Reflection on Identity in Fish Cheeks

Tan begins by sharing a story of how she didn’t want to accept herself and her Chinese culture all because a nice-looking guy and his family came over for Christmas Eve dinner. In this story, she explains her thoughts and feelings before, during, and after the minister’s son, Robert, and his family comes over for dinner by using imagery and tone. Her thoughts and feelings shows how much she was uncomfortable and even embarrassed from the beginning of dinner to the end, but all that took place that night turned out to be a well-learned lesson at the end, you should never have to be embarrassed about who you are as a unique human being to change for a person, especially a guy. The author’s tone, imagery, and impact of ethos is used well throughout the story.

Amy Tan’s tone in this story can be described as reflective. When an author uses a reflective tone, that author is reflecting on an experience they went through and sharing it with the audience that may reflect on it as well. Amy telling this story “Fish Cheeks” is her reflecting on a time where she was embarrassed by the food and the way her family ate at the Christmas Eve dinner her mom invited the minister and his family to. She also reflects on the message that she learned from that night. Another tone displayed in this story is a light-hearted tone. Amy Tan uses a light-hearted tone to show the humor and to also keep her readers engaged. This tone makes it seem like she is having a conversation with us as if we were one of her close friends. With this tone, she doesn’t cover up the message she is perceiving even with all of the humor. She is telling an experience she had by also getting straight to the point.

Imagery plays a big role in this story. Towards the end of paragraph two of this selection, Amy start’s asking questions. Her asking all of these questions allows the reader to picture her being nervous and even scared for the events that were to come. Amy also gives very vivid descriptions that allows you to picture the food that was prepared like the “slimy rock cod with bulging eyes,” or “tofu, that looked like stacked white rubbery sponges.” She also goes in deep detail about how her family was eating and explained their actions at the table such as “licking the ends of their chopsticks,” and “my father leaned back and belched loudly.” These descriptive details let the readers picture everything. Maybe even make the reader feel like they are there at the moment.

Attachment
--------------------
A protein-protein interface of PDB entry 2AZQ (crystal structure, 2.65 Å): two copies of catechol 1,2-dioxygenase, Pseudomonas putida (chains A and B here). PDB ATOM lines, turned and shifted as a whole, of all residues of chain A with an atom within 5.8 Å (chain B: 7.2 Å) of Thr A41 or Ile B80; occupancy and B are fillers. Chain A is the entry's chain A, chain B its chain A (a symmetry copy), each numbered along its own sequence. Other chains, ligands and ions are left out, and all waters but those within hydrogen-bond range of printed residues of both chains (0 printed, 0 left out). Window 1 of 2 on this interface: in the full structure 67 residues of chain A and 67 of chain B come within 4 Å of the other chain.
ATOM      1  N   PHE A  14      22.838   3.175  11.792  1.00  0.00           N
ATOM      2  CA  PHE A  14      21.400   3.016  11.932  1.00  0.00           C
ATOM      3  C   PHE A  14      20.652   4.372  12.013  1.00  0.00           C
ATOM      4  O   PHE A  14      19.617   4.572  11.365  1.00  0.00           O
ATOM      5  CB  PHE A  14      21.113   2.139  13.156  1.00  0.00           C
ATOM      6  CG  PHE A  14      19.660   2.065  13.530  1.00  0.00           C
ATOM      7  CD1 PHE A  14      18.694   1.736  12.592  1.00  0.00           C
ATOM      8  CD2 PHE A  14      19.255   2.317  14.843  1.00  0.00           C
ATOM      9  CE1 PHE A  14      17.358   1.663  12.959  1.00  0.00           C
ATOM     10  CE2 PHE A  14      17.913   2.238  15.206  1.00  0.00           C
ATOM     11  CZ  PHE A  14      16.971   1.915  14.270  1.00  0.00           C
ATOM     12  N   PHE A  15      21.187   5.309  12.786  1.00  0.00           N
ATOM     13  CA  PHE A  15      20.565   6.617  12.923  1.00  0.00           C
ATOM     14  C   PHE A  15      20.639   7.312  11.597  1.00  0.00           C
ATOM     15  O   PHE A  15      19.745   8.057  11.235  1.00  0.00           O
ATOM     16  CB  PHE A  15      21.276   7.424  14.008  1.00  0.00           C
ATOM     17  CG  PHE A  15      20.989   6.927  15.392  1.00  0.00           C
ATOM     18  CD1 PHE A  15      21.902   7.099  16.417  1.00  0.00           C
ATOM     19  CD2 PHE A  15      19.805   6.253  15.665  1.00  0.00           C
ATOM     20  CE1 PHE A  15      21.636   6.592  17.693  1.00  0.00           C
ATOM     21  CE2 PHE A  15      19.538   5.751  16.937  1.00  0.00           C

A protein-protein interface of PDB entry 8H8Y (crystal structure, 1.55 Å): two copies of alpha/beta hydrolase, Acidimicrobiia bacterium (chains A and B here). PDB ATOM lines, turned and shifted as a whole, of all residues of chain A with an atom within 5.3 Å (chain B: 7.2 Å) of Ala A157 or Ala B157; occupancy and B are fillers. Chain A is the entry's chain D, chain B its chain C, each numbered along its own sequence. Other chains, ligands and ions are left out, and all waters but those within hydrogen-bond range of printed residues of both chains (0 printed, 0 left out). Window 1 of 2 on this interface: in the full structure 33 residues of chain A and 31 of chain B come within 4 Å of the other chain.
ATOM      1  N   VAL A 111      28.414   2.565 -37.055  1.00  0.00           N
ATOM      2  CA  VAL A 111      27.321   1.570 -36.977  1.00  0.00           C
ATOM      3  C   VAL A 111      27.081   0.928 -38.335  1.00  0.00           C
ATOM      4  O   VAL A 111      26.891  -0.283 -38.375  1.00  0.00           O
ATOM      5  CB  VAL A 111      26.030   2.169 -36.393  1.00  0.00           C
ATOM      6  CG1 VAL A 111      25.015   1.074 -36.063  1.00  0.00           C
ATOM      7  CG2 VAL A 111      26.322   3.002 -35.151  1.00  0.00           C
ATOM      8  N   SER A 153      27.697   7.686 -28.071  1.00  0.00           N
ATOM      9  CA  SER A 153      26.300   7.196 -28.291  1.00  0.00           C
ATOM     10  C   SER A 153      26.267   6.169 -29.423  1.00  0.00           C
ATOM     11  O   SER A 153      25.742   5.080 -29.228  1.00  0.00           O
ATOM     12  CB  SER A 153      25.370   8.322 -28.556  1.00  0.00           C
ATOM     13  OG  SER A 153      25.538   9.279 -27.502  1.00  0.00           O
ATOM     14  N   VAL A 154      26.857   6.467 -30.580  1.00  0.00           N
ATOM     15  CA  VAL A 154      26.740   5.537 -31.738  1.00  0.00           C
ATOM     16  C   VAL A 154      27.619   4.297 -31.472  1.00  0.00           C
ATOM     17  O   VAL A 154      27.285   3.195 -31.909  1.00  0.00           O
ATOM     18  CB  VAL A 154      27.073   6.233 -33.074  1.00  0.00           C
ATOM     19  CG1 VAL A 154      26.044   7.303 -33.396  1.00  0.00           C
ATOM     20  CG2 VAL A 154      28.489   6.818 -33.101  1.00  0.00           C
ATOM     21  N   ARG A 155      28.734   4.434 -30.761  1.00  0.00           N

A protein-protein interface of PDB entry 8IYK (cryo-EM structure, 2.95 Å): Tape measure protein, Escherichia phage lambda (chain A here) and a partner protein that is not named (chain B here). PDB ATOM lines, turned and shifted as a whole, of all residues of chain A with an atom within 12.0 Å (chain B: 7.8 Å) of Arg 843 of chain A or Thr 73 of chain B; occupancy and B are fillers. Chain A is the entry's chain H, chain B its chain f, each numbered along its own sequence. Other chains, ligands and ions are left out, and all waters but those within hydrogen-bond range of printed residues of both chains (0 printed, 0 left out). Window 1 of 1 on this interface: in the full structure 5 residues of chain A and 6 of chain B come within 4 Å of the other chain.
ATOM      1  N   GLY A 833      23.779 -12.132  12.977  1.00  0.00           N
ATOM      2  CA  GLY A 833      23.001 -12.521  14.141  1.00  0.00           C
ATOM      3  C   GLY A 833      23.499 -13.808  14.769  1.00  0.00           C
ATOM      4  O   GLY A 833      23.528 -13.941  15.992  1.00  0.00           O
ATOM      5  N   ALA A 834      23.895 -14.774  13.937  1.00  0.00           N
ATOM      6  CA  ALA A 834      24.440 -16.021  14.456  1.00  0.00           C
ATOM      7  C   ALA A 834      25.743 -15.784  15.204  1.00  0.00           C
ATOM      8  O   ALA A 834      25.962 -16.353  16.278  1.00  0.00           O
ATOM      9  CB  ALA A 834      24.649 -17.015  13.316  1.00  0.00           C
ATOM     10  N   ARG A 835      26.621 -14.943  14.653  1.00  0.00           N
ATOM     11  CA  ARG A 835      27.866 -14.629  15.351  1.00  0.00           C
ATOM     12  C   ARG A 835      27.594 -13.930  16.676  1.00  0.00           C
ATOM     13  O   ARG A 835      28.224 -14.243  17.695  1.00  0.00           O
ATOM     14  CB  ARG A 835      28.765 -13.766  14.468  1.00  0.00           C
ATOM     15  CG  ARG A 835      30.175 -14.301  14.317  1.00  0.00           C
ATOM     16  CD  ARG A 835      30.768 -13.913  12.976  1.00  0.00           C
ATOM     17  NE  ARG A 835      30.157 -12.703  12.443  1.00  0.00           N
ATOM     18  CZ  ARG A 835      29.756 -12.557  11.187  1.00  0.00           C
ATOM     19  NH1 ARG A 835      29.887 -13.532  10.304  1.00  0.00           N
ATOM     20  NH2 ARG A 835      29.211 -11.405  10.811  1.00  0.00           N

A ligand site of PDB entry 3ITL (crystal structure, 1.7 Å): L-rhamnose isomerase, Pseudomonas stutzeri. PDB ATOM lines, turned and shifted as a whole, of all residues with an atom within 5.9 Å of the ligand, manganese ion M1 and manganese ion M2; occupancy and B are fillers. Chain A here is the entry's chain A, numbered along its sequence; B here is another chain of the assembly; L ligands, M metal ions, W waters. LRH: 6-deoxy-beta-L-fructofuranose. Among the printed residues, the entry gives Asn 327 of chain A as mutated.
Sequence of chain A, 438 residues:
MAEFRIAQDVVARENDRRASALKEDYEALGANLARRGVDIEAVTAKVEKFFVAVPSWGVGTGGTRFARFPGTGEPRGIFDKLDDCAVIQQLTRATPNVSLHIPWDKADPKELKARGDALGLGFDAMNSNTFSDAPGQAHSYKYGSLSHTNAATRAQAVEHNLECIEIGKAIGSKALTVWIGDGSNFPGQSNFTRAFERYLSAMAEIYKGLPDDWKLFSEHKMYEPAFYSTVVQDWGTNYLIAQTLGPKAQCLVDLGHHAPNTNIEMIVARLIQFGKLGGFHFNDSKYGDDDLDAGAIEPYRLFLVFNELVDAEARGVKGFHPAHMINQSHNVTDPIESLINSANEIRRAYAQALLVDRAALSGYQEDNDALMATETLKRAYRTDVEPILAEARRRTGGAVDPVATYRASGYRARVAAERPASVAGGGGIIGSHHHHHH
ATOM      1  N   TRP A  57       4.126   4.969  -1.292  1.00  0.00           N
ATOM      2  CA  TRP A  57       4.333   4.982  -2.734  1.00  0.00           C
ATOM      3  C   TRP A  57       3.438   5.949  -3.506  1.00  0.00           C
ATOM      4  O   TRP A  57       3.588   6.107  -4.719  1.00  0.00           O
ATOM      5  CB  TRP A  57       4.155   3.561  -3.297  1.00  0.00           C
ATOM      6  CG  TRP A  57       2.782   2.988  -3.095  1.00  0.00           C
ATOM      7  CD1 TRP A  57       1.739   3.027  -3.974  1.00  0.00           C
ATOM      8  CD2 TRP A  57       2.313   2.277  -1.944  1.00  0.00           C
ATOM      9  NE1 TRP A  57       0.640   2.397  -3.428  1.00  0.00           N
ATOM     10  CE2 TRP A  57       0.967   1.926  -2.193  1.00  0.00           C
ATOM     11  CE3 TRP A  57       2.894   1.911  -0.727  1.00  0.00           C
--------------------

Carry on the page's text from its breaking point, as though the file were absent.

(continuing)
Amy Tan uses the appeal of ethos in this short story. Even though she’s being humorous for the most part, she uses ethos to share that she has been through something some of the female readers have went through as well. The way she wrote this short story made the readers, especially female teenage readers, understand what she’s talking about. The impact of ethos makes her credible about the information since it’s her own experience. For example, when she says “You must be proud you are different. Your only shame is to have shame,”, the saying from her mother, shows her use of ethos in this selection. This excerpt can be connected with the female readers, or any reader, having them feel like they are one with the author.The story inspired many people to write their impact, feelings, and reaction from the story. There are many sources that shows this. “Close Reading Practice: Amy Tan’s ‘Fish Cheeks’” and “Fish Cheeks Analysis” shows the reader’s process throughout analyzing the short story. From the looks of it the readers caught everything the author was trying to perceive through imagery, tone, and even the message. There’s even a source that goes deeper in depth about Amy Tan’s writing style and how she uses imagery and tone effectively. This source is “From Raw to Cooked: Amy Tan’s ‘‘Fish Cheeks’’ through a Levi-Strauss Lens” by Susan K. Kevra. Even though she uses a light-hearted tone and imagery throughout this story, she doesn’t fail to perceive her feelings and message to her readers. “But inside you must always be Chinese. You must be proud you are different. Your only shame is to have shame.”

Works Cited

Kevra, Susan K. “From Raw to Cooked: Amy Tan’s ‘‘Fish Cheeks’’ through a Levi-Strauss Lens.” Asian American Literature: Discourses & Pedaggies 6 (2015). November 2017. .

Khattack, Monica. “”Fish Cheeks”.” september 2012. sites.google.com. November 2017. .

Tan, Amy. “Fish Cheeks Amy Tan .” n.d. ncps-k12.org. November 2017. .

Zhong, Zili. “Power of Process Assignment Title: Close Reading Practice: Amy Tan’s “Fish Cheeks.” n.d. scribd.com. November 2017. .